Follow the people from the past, the places they lived, worked, politics, public sentiment, changing landscape, and a narrative emerges that's worth telling in fiction.
While climbing the viewing tower on Mount Constitution in Washington State, I had the opportunity to read the testimony of the men who built it and was hooked on their story. A particular sign caught my eye. It was a certificate of appreciation to one of the men who helped build the tower in 1936, thanking him for being part of an "Army of Youth and Peace" and "Awakening the People to Conservation and Recreation."
The men who built the Mt. Constitution viewing tower and much of the infrastructure at the park, served in the U.S. Tree Army, a.k.a the Civilian Conservation Corps. (CCC). They led ordinary lives during an extraordinary time in U.S. history: the Great Depression.
These men, recruited from cities, rural towns and Indian Reservations from 1933-1939, served the U.S. citizenry and had an enormous impact on cultural attitudes toward conserving the natural resources, especially National and State forests.
Their nickname: The Tree Army, is apt; estimates are they collectively planted over three billion trees across the country. They fought numerous forest fires ravaging lands that were cut over and neglected by private lumber companies, and they prevented the decimation of the Great Plains agricultural lands through their soil conservation works.
And they were paid $5.00/month and given three meals a day to do so. The rest, $25.00, was sent home to support their families. Five dollars a month may sound like a paltry sum, but during the Depression, it was a king's salary to these men. "Five dollars a month made me rich! I never had $5.00 before in my life."
They were between the ages of 17-30. Some were World War I veterans. All were on public assistance. The U.S. Surgeon General estimated that 75% of the 100,000 men they examined in one year, were malnourished, prone to disease and exhausted from stress and the search for work. As one CCC alum wrote, the men had the mark of shattered ambitions and blasted hopes written on their faces.
Although the CCC was touted as a jobs recovery program, and a way to keep men, particularly young, immigrant men, from becoming juvenile delinquents roaming city streets, President Franklin Roosevelt also had a keen interest in preserving national park land. During his administration the Federal government acquired vast amounts of land and put it in the public domain.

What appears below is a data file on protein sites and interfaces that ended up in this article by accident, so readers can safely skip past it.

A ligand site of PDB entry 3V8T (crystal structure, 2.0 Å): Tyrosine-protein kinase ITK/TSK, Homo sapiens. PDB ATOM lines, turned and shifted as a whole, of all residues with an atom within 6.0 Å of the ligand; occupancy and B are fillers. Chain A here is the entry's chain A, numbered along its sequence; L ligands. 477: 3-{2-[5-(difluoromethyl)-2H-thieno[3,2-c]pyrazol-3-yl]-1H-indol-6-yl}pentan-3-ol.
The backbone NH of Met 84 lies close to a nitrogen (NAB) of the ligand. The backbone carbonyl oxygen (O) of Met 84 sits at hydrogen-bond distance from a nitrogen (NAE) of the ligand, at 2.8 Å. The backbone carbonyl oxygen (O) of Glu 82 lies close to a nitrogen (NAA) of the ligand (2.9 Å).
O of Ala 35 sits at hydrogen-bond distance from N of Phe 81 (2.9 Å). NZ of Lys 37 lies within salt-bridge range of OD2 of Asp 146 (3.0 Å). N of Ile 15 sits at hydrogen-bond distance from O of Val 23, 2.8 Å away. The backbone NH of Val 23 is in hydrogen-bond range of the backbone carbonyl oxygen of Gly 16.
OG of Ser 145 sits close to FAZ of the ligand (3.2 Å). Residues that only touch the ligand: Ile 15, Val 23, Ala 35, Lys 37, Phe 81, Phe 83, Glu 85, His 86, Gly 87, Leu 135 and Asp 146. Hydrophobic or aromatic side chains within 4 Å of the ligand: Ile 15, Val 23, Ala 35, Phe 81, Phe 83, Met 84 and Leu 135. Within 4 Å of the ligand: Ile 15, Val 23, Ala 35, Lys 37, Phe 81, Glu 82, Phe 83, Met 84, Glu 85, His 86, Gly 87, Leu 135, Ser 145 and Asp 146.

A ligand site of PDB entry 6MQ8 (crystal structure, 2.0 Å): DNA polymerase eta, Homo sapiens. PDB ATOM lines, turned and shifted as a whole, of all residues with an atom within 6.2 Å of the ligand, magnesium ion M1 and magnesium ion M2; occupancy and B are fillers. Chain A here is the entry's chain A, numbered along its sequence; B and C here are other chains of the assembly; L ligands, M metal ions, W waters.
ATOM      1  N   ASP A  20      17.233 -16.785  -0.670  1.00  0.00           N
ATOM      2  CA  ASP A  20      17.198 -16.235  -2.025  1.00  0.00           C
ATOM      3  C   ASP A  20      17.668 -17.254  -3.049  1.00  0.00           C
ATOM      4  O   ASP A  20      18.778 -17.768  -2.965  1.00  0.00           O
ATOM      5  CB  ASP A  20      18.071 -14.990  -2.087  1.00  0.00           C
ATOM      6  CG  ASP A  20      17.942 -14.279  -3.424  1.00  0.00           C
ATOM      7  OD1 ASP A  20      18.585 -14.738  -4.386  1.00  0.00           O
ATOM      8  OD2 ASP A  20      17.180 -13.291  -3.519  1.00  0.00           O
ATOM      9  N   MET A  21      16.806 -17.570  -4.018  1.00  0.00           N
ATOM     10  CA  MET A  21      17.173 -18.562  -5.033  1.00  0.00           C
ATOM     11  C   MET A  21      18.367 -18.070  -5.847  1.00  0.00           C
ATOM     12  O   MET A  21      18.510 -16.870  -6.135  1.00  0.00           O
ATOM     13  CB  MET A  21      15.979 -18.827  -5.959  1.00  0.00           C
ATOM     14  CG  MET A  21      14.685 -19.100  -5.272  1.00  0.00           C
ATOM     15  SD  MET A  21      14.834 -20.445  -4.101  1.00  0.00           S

Soon, CCC camps were popping up in rural enclaves throughout the U.S. where there were plenty of public work projects to be done. Besides planting trees these men built roads, cabins, lodges, rest areas, bridges, and scenic byways in the parks. And their presence played a big role in improving the economies of the surrounding towns. Local supplies, carpenters, and tradesmen were employed to help build and service the CCC camps and the local businesses: theaters, barbershops, food stores, all catered to them.
The Tree Army had an enormous impact on the recreation and tourist industry. Back in 1930 the Great Smoky Mountains National Park had about three thousand visitors a year. By the end of that decade, and due to their work, over 130 thousand visitors came to visit. Today the park welcomes over ten million visitors/year.
While reading the testimony of the men in various written accounts, one can imagine how hard it was, especially for the city dwellers, to be sent into the woods, so far from home, even if they were surrounded by awe-inspiring beauty. Most didn't have a high school education and had never traveled outside their own city neighborhoods. One man stated he and the other recruits were pensive when they landed at a Washington port to be shipped out to the San Juan Islands. They didn't believe it when they were told by their camp leader the Islands were part of the United States, instead thinking they were being deported.
When Orson Welles broadcast the War of the Worlds on radio in 1938, some of the men panicked, believing their homes in the Northeast were being destroyed by an invasion of martians. As one alum recounted, the boys from the east coast cities were screamin' and hollerin' around the camp.
After reading about the men in the CCC, I went looking for fictional accounts and didn't find many. That's when I decided it was time to tell their stories.
Olympic Mountain Range from Mt. Constitution, Moran State Park, Orcas Island.
Photo credit Wikimedia: Lee317
Brinkley, Douglas. Rightful Heritage. HarperCollins 2016.
Hill, Edwin. In The Shadow of the Mountain. Washington State University Press 1990.
Jolley, Dr. Harley. The Maginficent Army of Youth and Peace. UNC Press. 2007.
Maher, Neil. Nature's New Deal. Oxford University Press 2009.
In a interview on the History Author Show podcast about the Durant Family Saga, the interviewer asked me a question that had me stumped:
If you could fill any gap about this fascinating family after three novels, what would you choose?